News agency, Cape Town, South Africa
Monday July 22nd 2019

City gives aliens the chop

In an attempt to preserve the rich biodiversity in the Blaauwberg region along the west coast of the Cape Town Metropole, the city has intensified its fight against invasive alien vegetation which poses a substantial threat to rare endemic plants and water purity.

Information supplied by biodiversity, environmental resource management for the city’s northern district regional manager Bongani Mnisi indicate that 621 hectares of land in the 1 400 hectare Blaauwberg Conservation Area (BCA) has been cleared of invasive Port Jackson (Acacia saligna) and Rooikrans (Acacia cyclops) over the last year.

Mnisi said the Blaauwberg region was rich in biodiversity, embracing a wetland that is home to 559 plant species, 42 mammal species and 140 bird species, 28 reptile species and four amphibian species.

Among the endemic plant species in the conservation area, three were critically endangered (Hermannia procumbens, and Serruria trilopha) two were vulnerable (Aspalathus acanthophylla and Ruschia geminiflora) and one was near threatened (Psoralea repens)

He said the clearing programme focused on the area between Big Bay and Melkbosstrand, extending inland from the R27.

“When it is complete the clearing programme will have rid the coastal section of 722.94 ha of invasive vegetation,” said Mnisi

He said Invasive Alien Species (IAS) are the second biggest threat after direct habitat destruction, to Cape Town’s biodiversity as they had a significant negative impact on the environment.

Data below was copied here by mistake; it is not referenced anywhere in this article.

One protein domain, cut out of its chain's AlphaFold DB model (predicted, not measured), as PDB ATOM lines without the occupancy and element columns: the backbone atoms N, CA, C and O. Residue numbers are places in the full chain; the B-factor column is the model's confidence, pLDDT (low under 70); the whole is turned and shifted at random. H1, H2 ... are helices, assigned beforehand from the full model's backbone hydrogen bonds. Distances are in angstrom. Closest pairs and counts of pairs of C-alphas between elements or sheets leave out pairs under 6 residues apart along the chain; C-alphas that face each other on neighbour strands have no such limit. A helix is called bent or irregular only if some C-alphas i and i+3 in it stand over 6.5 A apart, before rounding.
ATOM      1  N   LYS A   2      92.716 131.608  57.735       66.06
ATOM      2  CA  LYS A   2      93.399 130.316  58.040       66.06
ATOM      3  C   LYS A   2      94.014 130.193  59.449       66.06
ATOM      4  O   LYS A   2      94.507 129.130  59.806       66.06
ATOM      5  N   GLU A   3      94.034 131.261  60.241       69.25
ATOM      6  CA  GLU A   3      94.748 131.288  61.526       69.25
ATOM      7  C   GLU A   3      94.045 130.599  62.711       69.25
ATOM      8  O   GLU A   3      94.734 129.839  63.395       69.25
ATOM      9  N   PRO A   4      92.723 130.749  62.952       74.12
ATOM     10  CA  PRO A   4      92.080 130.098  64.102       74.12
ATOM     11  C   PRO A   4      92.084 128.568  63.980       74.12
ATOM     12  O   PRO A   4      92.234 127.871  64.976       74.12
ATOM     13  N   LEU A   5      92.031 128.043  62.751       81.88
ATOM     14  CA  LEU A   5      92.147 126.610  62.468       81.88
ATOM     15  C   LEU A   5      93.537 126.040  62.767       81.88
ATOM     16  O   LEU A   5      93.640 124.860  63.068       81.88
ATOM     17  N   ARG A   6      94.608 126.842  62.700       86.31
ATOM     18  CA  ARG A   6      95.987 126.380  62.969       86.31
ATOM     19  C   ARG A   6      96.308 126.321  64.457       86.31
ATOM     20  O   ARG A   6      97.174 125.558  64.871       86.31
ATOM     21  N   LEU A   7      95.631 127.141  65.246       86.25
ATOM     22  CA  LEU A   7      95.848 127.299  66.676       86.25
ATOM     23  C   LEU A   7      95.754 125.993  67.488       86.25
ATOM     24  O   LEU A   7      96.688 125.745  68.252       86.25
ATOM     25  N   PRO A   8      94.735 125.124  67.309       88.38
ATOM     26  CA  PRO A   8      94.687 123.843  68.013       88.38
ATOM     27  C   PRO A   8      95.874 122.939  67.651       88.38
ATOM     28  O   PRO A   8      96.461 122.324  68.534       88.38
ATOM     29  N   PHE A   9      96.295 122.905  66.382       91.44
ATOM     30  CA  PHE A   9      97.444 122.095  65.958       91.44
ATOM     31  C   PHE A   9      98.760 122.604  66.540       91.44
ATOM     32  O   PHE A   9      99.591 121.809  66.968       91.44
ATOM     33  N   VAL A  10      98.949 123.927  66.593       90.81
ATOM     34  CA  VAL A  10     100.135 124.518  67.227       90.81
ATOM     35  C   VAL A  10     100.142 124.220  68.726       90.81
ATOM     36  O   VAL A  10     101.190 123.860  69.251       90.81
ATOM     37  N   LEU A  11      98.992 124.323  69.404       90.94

Additionally IAS also reduced water flow as it alien species sucked up much more water from the ground than indigenous fynbos species. IAS also produced more wood, increasing the “fuel load” which led to more regular and intense fires which led to greater soil loss due to erosion on burnt land.

Clearing IAS had cost the city R383 000 during the 2010/11 financial, he said.

Information sourced from Cape Nature indicate that IAS have invaded over ten million hectares of land in South Africa, with the Western Cape – which is also the region richest in biodiversity – the most heavily infested.

It is estimated that 43% of the Cape Peninsula is covered in alien vegetation, which consumes 7% of the Cape Floral Kingdom’s water supply and threatens up to 750 plant species in the province. — Peter Luhanga


Tags: biodiversity, Blaauwberg Conservation Area, Bongani Mnisi, Cape Nature, Invasive Alien Species

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